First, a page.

Who Is Old Economy Steve?

My younger son sent me this link last week.  “I know it’s not all true,” he said, “but it does feel this way.”

As I told him, I can understand that it feels that way, but, no, it’s not all true.

I don't know anyone who got their dream job right our of college.I do not know anyone who paid off their student loans with their first paycheck.  I know a lot of people who had to delay buying houses because of their student loans.

Most of the people I knew did get jobs straight out of college.  That is true.  None of them were dream jobs.  They were decent entry level jobs; some were working towards a dream jobs, but they were not themselves Dream Jobs.

Actually, I worked year round at minimum wage to pay my tuition and rent.I worked minimum wage jobs throughout high school and college to pay my college tuition and rent.  Not summer jobs.  All year round.  Sometimes more than one part time minimum wage job.  Yes, tuition was cheaper then, about a third of what it is today.   Certainly not $400.

Gas was about a quarter of what it is today.  However, rents were not much different.  I know this because my son attends the same school I did.  When he told me what off campus housing was – it was barely higher than what I paid 25 years ago, when minimum wage was $3.55 an hour.

As I told my son these things, he said, “I get that, but I think the discouraging thing for my generation is that we’re the first ones who don’t expect to have a higher standard of living than our parents.  You and Dad did better than your parents, and they did better than theirs, but we won’t.  I’m not saying that you shouldn’t be proud of what you accomplished, but it’s discouraging to think that I won’t.”

Only a twentysomething could say this so earnestly.  I know because his father once believed it, too, when he was twentysomething.

When my husband was applying for the especially low (less than 10%!) interest rate loan available to low income, first time home buyers in 1989, he told me, sorrowfully, that he’d never earn as much as my dad.  He truly felt bad about it, as if he was letting me down.

He was comparing his earnings at 25 with my dad’s earnings at 56.  He was looking at the house my dad bought when he was in his forties, and not thinking about the fact that at 25, my dad was an undergraduate who was happy to no longer be working in a box factory.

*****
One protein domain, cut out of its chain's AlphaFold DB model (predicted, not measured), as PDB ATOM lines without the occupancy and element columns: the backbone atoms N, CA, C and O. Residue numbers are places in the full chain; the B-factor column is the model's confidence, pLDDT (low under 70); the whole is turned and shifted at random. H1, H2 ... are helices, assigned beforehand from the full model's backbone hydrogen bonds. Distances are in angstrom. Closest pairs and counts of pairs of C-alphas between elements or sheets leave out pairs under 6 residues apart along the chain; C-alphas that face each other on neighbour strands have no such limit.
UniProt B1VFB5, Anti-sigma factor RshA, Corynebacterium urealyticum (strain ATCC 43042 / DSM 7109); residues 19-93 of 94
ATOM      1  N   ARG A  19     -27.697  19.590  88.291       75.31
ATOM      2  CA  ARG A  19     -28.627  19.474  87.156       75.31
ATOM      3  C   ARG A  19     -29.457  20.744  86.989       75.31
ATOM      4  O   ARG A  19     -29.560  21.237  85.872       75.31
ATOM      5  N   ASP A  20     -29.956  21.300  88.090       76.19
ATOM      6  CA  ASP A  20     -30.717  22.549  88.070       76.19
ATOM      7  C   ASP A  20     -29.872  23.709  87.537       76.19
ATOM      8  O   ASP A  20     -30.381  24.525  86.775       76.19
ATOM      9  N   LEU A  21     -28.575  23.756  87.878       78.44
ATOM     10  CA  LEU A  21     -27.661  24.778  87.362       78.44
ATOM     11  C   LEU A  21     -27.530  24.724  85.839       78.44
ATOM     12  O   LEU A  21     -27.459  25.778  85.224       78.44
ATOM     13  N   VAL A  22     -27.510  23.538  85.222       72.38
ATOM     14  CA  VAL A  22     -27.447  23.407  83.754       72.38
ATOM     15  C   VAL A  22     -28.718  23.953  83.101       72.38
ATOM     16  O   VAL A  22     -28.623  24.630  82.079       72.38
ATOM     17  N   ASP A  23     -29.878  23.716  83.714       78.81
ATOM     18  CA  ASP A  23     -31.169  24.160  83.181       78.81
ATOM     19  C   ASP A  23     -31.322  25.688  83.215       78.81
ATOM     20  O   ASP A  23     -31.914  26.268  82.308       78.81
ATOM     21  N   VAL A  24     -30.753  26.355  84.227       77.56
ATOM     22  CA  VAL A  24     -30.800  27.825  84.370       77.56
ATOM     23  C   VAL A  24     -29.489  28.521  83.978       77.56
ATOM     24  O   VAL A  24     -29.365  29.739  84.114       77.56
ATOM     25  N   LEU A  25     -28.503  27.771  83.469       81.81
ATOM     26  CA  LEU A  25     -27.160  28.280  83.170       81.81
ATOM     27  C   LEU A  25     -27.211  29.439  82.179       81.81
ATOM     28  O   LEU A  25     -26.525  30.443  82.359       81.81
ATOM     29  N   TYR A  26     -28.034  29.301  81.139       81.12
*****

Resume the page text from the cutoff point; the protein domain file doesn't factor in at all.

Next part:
We've owned four houses.  We've made money on one, lost it on three.Just like my son is looking at us, in our forties, and not thinking about the years my husband’s income barely covered the mortgage.

(That was a different house, with an interest rate that adjusted up every year at a steeper rate than the slim cost of living adjustments to our paycheck.  We lost money on it, too.  House prices don’t always go up.)

I also told my son that he was wrong about us.  Compared to our parents, we didn’t accomplish much.  My parents and my husband’s parents, they are the ones who deserve the kudos for upward mobility.

My grandparents were small town poor, coal miners.  My husband’s grandparents were inner city working (or not working) poor.  Our parents lifted themselves into the middle class, moved to Suburbia, and raised their children to work hard and value an education.

My husband and I?  We didn’t increase our socio-economic status a bit.  Yes, my husband wears a white collar where his dad wore blue.  However, our standard of living is about the same as that of our parents.  We raised our children to work hard and value an education, too.

I suspect that my son, the one who is worried about his future, will remain part of the middle class, despite what he hears from Old Economy Steve.   One day, I think he’ll even have a child who looks at him and thinks, “I’ll never do as well as my dad.”

Advertisements

16 thoughts on “Who Is Old Economy Steve?

  1. You are so right! I wish all the boomer-hating ranters would read this–we were poor when we started out, it took us ages to be self-supporting, and we still don’t feel we will accomplish what our parents did in terms of financial security or upward mobility.

  2. The more things change! My parents bought the house my mom still lives in for $48,000, but the interest rate was 11% and they were making about $15,000 a year.